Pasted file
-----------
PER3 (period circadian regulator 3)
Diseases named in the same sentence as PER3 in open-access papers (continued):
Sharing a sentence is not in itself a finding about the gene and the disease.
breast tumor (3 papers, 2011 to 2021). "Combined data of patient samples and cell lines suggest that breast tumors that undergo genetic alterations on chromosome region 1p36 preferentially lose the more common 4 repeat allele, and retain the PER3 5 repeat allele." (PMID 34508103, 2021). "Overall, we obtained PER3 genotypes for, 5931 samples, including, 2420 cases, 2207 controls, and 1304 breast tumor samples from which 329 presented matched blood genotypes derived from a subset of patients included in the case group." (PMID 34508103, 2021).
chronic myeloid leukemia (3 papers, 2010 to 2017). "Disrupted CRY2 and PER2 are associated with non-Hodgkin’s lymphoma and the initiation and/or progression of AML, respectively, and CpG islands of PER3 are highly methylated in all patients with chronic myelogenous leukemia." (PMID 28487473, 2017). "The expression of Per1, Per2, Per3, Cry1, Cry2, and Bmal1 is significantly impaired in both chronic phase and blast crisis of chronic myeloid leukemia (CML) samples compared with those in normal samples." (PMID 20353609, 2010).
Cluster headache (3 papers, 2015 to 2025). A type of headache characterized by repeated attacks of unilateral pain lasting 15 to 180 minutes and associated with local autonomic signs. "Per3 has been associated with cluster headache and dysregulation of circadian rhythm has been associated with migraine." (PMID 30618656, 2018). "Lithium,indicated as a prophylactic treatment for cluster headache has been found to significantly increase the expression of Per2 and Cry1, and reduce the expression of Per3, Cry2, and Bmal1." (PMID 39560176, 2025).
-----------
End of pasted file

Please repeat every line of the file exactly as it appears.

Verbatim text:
PER3 (period circadian regulator 3)
Diseases named in the same sentence as PER3 in open-access papers (continued):
Sharing a sentence is not in itself a finding about the gene and the disease.
breast tumor (3 papers, 2011 to 2021). "Combined data of patient samples and cell lines suggest that breast tumors that undergo genetic alterations on chromosome region 1p36 preferentially lose the more common 4 repeat allele, and retain the PER3 5 repeat allele." (PMID 34508103, 2021). "Overall, we obtained PER3 genotypes for, 5931 samples, including, 2420 cases, 2207 controls, and 1304 breast tumor samples from which 329 presented matched blood genotypes derived from a subset of patients included in the case group." (PMID 34508103, 2021).
chronic myeloid leukemia (3 papers, 2010 to 2017). "Disrupted CRY2 and PER2 are associated with non-Hodgkin’s lymphoma and the initiation and/or progression of AML, respectively, and CpG islands of PER3 are highly methylated in all patients with chronic myelogenous leukemia." (PMID 28487473, 2017). "The expression of Per1, Per2, Per3, Cry1, Cry2, and Bmal1 is significantly impaired in both chronic phase and blast crisis of chronic myeloid leukemia (CML) samples compared with those in normal samples." (PMID 20353609, 2010).
Cluster headache (3 papers, 2015 to 2025). A type of headache characterized by repeated attacks of unilateral pain lasting 15 to 180 minutes and associated with local autonomic signs. "Per3 has been associated with cluster headache and dysregulation of circadian rhythm has been associated with migraine." (PMID 30618656, 2018). "Lithium,indicated as a prophylactic treatment for cluster headache has been found to significantly increase the expression of Per2 and Cry1, and reduce the expression of Per3, Cry2, and Bmal1." (PMID 39560176, 2025).